India PM seals deals with Google, Microsoft and Qualcomm

Indian Prime Minister Narendra Modi has clinched deals with Google and Microsoft, which will create free Wi-Fi in 500 Indian railway stations and cheap broadband to 500,000 Indian villages. Meanwhile, US chip maker Qualcomm, said it will invest up to $150m in Indian start-up companies.

The deals were struck in the PM’s two day tour of Silicon Valley’s top tech firms, which also included a visit to Facebook’s headquarters. However, Facebook’s effort to provide free access to its services and other apps, through the programme, have met with a backlash, reports the Financial Times. Some Indian media companies walked away from the project this year over concern over net neutrality.

On Saturday night, Microsoft chief Satya Nadella, an Indian-born engineer, announced the broadband plan at a dinner in Mr Modi’s honour.

Google, in tandem with Indian Railways, said it would bring the first stations online within months, with the network expanding to cover 100 of India’s busiest stations before the end of 2016.

“This is an important part of making the Internet both accessible and useful for the more than 300 million Indians already online, and the nearly one billion more who are not,” wrote Indian born Google CEO Sundar Pichai, on his company blog. “This will rank it as the largest public Wi-Fi project in India, and among the largest in the world, by the number of potential users.”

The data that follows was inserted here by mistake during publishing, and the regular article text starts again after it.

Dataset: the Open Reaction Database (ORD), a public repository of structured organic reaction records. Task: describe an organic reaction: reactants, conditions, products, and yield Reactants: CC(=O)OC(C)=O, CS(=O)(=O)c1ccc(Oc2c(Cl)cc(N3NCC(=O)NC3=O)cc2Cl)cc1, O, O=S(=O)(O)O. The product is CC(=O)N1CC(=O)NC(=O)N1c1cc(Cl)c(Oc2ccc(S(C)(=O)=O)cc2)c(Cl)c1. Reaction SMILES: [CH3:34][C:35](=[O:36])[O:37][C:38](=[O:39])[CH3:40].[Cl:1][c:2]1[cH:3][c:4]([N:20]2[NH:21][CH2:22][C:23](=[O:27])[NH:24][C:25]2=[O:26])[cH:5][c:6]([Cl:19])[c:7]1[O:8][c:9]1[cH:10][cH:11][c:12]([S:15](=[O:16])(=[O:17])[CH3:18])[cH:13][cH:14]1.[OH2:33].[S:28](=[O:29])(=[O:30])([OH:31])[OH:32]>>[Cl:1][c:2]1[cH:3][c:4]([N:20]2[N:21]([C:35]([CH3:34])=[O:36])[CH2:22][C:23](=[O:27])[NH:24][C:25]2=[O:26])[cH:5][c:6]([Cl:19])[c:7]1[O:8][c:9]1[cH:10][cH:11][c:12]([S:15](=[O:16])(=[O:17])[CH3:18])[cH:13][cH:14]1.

Mr Modi’s visit was the first from an India prime minister in three decades and he was praised by members of San Francisco’s burgeoning Indian tech community.

“For the first time there is a feeling that this is a man who wants to make a change, wants to make a difference and has the integrity to pull it off,” said Amit Shah, an Gujarat-born entrepreneur and partner at tech financier Artiman Ventures. “I do believe that as Modi keeps reducing red tape, there is huge opportunity there for US companies and US start-ups.”

Millions of people across Asia are unable to access the life changing benefits of the internet, according to Dr. Nasser Marafih, a commissioner on the Broadband Commission for Sustainable Development. “Mobile broadband can improve people’s lives, communities and countries,” said Marafih.

The International Telecoms Unit’s (ITU’s) 2015 ‘State of Broadband’ report in September found that only two fifths of people in Asia use the internet and a similar percentage have a mobile broadband subscription.

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